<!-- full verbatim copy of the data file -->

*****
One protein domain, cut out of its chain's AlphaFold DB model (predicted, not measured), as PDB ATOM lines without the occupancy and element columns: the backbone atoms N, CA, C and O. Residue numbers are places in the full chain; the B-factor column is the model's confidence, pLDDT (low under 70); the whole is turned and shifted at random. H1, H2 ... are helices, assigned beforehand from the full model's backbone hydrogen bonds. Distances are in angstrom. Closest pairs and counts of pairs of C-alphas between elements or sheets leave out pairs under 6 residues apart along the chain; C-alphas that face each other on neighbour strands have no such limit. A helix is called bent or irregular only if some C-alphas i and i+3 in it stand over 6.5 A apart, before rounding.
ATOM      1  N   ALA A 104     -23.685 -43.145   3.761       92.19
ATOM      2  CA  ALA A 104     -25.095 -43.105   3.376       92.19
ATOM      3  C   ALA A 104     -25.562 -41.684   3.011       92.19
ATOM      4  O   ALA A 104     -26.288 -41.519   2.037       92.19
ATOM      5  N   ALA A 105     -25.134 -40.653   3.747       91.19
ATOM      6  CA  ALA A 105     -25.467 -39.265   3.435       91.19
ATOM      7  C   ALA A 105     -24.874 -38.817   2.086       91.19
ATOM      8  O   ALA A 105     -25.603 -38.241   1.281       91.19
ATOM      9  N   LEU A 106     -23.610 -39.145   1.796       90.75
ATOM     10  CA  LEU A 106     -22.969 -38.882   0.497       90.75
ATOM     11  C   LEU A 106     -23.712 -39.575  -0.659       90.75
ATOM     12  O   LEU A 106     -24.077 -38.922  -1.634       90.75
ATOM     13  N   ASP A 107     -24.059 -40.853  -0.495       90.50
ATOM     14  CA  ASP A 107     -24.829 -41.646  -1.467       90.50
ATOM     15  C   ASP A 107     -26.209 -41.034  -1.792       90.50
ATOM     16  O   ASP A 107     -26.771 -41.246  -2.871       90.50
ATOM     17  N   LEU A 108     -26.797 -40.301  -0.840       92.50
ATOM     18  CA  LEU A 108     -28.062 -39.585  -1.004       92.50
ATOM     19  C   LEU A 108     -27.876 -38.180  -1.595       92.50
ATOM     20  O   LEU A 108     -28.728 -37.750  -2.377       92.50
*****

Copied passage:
One protein domain, cut out of its chain's AlphaFold DB model (predicted, not measured), as PDB ATOM lines without the occupancy and element columns: the backbone atoms N, CA, C and O. Residue numbers are places in the full chain; the B-factor column is the model's confidence, pLDDT (low under 70); the whole is turned and shifted at random. H1, H2 ... are helices, assigned beforehand from the full model's backbone hydrogen bonds. Distances are in angstrom. Closest pairs and counts of pairs of C-alphas between elements or sheets leave out pairs under 6 residues apart along the chain; C-alphas that face each other on neighbour strands have no such limit. A helix is called bent or irregular only if some C-alphas i and i+3 in it stand over 6.5 A apart, before rounding.
ATOM      1  N   ALA A 104     -23.685 -43.145   3.761       92.19
ATOM      2  CA  ALA A 104     -25.095 -43.105   3.376       92.19
ATOM      3  C   ALA A 104     -25.562 -41.684   3.011       92.19
ATOM      4  O   ALA A 104     -26.288 -41.519   2.037       92.19
ATOM      5  N   ALA A 105     -25.134 -40.653   3.747       91.19
ATOM      6  CA  ALA A 105     -25.467 -39.265   3.435       91.19
ATOM      7  C   ALA A 105     -24.874 -38.817   2.086       91.19
ATOM      8  O   ALA A 105     -25.603 -38.241   1.281       91.19
ATOM      9  N   LEU A 106     -23.610 -39.145   1.796       90.75
ATOM     10  CA  LEU A 106     -22.969 -38.882   0.497       90.75
ATOM     11  C   LEU A 106     -23.712 -39.575  -0.659       90.75
ATOM     12  O   LEU A 106     -24.077 -38.922  -1.634       90.75
ATOM     13  N   ASP A 107     -24.059 -40.853  -0.495       90.50
ATOM     14  CA  ASP A 107     -24.829 -41.646  -1.467       90.50
ATOM     15  C   ASP A 107     -26.209 -41.034  -1.792       90.50
ATOM     16  O   ASP A 107     -26.771 -41.246  -2.871       90.50
ATOM     17  N   LEU A 108     -26.797 -40.301  -0.840       92.50
ATOM     18  CA  LEU A 108     -28.062 -39.585  -1.004       92.50
ATOM     19  C   LEU A 108     -27.876 -38.180  -1.595       92.50
ATOM     20  O   LEU A 108     -28.728 -37.750  -2.377       92.50